Within the Catholic Church, as well, there have been significant changes: We have a new code of canon law. New instruments of episcopal collegiality and subsidiarity have been put into place. The church today is not a democracy BUT it is not an authoritarian monarchy either! It is a communion, which should be governed by mutual respect, charity, and openness to the world around us.
The vernacular has been introduced into our Eucharistic liturgy and the other sacraments; and I know very few people who would wish to return to the old Latin liturgy.
Vatican II stressed the dignity of the human person…….Human life (life in this world) is neither evil nor a threat to Christian belief. Vatican II stressed an incarnational theology: “And the Word was made flesh and dwelt among us…” Vatican II saw our daily human life as the place where we meet the living God. That’s why in our liturgy the presider now faces the congregation and not the back wall.
Vatican II changed the image of the church from a medieval authoritarian monarchy to a community of brothers and sisters where “collegiality” should be the practice for governance and decision-making. We see the face of Christ in the eyes of our neighbors.
A new and critical attitude towards the Bible was affirmed at Vatican II. This was a big step and a tremendous change in our Catholic biblical understanding. The Roman Catholic Church, at Vatican II, rejected a literalist understanding of biblical texts and stressed a historical critical understanding. The bishops at Vatican I (1870), for example, insisted that Moses was the author of the first five books of the Old Testament. The bishops at Vatican II understood that such a belief was totally impossible, if not absolutely foolish.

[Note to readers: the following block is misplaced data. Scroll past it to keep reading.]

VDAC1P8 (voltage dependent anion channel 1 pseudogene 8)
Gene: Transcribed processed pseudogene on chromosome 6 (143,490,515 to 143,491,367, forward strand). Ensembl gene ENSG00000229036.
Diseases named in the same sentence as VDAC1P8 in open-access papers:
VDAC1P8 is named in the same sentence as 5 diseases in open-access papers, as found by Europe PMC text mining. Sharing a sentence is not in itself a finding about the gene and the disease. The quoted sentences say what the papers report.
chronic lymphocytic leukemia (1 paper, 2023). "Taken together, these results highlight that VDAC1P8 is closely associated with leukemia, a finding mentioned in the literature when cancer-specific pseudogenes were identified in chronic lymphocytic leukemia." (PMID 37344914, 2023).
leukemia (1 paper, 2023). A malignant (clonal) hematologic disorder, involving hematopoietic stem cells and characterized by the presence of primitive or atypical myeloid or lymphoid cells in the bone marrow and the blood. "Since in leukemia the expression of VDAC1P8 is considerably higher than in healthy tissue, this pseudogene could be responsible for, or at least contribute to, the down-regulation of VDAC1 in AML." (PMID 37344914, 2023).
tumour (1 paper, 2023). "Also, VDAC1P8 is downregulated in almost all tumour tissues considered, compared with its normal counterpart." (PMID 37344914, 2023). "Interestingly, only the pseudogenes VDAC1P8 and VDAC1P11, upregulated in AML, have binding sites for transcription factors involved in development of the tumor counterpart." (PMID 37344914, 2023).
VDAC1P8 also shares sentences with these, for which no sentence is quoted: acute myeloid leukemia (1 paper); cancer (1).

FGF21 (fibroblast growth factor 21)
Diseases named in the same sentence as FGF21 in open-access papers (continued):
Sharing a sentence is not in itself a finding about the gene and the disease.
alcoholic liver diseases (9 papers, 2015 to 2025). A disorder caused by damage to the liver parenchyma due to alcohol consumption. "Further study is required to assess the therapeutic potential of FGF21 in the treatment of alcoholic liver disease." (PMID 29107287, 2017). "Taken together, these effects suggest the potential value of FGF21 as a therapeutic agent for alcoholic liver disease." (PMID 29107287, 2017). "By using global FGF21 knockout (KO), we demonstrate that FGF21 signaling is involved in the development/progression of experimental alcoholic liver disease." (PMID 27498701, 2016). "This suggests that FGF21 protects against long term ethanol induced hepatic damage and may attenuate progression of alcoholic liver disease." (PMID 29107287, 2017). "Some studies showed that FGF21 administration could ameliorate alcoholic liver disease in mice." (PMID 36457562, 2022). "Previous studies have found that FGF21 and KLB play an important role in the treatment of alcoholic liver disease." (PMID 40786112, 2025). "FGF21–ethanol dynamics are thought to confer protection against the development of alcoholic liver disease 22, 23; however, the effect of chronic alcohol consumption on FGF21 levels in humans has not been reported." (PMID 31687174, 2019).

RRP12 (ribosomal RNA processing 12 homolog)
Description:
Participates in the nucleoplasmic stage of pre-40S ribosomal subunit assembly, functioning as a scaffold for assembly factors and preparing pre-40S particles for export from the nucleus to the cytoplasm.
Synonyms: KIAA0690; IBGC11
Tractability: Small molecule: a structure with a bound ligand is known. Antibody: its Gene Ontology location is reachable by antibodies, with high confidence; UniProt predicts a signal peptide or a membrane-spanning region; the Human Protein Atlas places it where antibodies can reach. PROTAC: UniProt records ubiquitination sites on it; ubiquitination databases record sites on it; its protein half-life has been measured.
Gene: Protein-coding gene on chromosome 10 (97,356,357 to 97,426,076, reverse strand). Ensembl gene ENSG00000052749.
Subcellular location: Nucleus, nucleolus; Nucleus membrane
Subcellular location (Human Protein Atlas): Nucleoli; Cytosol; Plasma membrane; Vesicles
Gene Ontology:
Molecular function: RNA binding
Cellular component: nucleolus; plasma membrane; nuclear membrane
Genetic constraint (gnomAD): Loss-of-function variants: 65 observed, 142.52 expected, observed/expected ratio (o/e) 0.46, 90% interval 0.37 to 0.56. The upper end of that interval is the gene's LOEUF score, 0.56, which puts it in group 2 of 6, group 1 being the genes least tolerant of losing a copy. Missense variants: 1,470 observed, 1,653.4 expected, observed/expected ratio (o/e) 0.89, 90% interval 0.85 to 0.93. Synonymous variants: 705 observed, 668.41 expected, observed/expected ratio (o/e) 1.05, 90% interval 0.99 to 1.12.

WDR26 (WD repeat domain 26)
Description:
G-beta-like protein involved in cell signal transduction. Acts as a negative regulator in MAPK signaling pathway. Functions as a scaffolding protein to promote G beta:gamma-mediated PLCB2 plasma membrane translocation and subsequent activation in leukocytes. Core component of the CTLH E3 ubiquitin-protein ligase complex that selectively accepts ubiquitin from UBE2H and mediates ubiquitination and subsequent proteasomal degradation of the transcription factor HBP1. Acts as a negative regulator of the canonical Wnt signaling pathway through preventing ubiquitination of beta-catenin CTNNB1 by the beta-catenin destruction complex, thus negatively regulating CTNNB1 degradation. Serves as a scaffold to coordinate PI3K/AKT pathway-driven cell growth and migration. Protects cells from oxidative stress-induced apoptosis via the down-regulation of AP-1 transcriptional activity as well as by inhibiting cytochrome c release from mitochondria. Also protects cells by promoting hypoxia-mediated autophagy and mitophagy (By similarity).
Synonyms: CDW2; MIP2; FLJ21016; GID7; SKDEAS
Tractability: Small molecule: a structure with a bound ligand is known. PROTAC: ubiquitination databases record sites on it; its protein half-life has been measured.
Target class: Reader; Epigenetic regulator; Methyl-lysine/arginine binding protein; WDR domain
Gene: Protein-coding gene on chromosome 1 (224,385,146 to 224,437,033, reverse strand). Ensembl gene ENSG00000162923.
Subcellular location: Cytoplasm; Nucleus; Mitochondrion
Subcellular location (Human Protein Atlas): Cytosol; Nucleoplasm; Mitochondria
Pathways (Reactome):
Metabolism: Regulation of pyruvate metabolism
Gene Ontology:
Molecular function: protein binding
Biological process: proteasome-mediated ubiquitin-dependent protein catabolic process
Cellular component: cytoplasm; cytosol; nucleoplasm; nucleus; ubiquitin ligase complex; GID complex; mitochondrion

The pre-Vatican II church saw the church and the world at variance with one another and, to some degree, as enemies. Vatican II said that we need to listen to the signs of the times, because it is in this world that we meet and live with God.
Vatican II said as well that human sexuality is not tinged with sin but good. It changed the Catholic understanding of the “ends of marriage” and stressed and that the primary goal of married love is not just generating children but growth in mutual love, support, and joy. Sexual intimacy is grace-filled.
Yes. Vatican II brought good news….. In the church’s relationship with the not Catholic world, it changed Catholic teaching in very significant ways. I mention two big changes in official Catholic teaching: first in its affirmation of God’s ongoing covenant with the Jewish people (see Lumen Gentium and Nostra Aetate), and second, in its affirmation of religious freedom, which previous popes had explicitly condemned. These two reversals in church teaching (a hermeneutic of discontinuity?) contravened at least 1,500 years of church teaching and practice.